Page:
Unfair/Constructive Dismissal; Wrongful Dismissal
In all circumstances concerning employment claims there are specific deadlines for complaints and claims to be brought, otherwise they will not be accepted, meaning the chance to claim damages might be lost. Sometimes this is as little as three months from the event of the event complained of (e.g. the date of dismissal, date of deduction from wages), as discussed in our Employment Tribunal/Court claims page.
Generally employees are now only entitled to bring a claim for unfair dismissal or constructive dismissal (where the employee claims to have resigned due to the employer’s actions), if the employee has been employed for two years or more, whether that be on a full or part-time basis. If an employee is dismissed for any of the following reasons however, their dismissal is automatically unfair and the fact that they have not reached two years continuous service will not prevent a claim from proceeding.
This means a claim for unfair or constructive dismissal can be brought from the first day of employment if related to:
- sexual, racial or disability discrimination;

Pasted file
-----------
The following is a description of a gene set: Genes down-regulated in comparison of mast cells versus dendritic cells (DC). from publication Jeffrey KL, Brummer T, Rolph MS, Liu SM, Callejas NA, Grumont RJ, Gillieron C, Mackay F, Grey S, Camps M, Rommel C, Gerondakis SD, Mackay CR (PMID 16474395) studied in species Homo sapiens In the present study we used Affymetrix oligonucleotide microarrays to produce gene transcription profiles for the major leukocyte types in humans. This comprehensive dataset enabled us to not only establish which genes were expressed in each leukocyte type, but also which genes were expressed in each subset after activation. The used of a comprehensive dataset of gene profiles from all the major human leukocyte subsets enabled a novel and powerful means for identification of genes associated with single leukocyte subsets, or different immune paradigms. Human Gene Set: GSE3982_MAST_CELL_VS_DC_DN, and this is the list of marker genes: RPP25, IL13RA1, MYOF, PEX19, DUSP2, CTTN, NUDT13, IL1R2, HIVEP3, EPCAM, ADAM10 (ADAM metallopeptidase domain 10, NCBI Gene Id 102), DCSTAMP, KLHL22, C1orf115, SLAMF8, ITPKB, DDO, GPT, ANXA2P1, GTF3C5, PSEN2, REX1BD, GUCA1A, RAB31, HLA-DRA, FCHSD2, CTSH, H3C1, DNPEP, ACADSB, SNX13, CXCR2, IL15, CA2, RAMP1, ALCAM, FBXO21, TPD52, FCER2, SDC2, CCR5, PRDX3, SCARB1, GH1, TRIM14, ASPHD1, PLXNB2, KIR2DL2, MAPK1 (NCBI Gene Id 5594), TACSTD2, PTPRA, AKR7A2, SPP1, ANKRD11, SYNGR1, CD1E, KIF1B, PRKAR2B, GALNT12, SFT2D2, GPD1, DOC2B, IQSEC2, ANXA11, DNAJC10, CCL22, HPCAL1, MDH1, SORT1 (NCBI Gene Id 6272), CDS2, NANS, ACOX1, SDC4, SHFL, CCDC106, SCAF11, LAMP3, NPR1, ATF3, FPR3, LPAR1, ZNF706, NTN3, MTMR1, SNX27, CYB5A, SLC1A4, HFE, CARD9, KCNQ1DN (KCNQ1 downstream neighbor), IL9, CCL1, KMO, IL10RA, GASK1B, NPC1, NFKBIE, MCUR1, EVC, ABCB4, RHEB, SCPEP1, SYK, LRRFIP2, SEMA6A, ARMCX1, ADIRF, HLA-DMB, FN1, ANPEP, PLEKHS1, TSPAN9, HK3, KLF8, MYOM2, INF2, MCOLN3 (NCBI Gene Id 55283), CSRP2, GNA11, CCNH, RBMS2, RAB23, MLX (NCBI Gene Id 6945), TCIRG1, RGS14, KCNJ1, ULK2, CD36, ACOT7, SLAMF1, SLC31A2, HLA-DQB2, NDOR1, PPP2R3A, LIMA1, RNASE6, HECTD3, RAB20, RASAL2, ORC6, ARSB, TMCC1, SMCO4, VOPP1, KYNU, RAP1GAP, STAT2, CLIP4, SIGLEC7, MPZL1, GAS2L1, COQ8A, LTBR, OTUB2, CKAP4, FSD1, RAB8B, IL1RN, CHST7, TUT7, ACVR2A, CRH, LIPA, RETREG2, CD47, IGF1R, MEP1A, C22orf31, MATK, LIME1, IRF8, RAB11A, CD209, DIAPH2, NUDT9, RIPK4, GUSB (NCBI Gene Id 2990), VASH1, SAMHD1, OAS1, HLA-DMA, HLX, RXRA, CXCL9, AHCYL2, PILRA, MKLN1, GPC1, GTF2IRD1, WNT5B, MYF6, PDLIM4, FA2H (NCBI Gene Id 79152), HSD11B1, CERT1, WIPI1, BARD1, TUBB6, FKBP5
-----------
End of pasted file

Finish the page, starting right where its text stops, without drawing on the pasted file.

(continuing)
- equal pay;
- Trade Union membership or duties;
- health and safety issues;
- claiming a legal right such as the right to minimum wage, paid holidays, a statement of terms and conditions of employment or itemised payment (wage slip).
Constructive and unfair dismissal claims entitle the employee to claim a basic award, calculated the same way as a redundancy payment, and a compensation award of up to one years’ salary or a sum equivalent to the current statutory cap, whichever is the lower.
Wrongful dismissal is where dismissal take place without the correct notice period being given to an employee. This applies whether the period of notice was to be worked for the employee or they were to be paid in lieu of the notice period, but were not required to attend work and perform their duties. The loss which can be claimed by the employee is a sum equal to the sum they would have been paid during such part of the notice period for which they did not work and receive their contractual salary, or was not paid in lieu, by the employer.
If you are an employee, reduce the risk of losing the right to bring a claim due to being out of time, by acting today to enforce your legal rights.
If you are an employer, reduce the risk of an employee claiming successfully against you and being potentially ordered to pay substantial sums. Contact our team for commercial advice on how best to deal with the situation presented.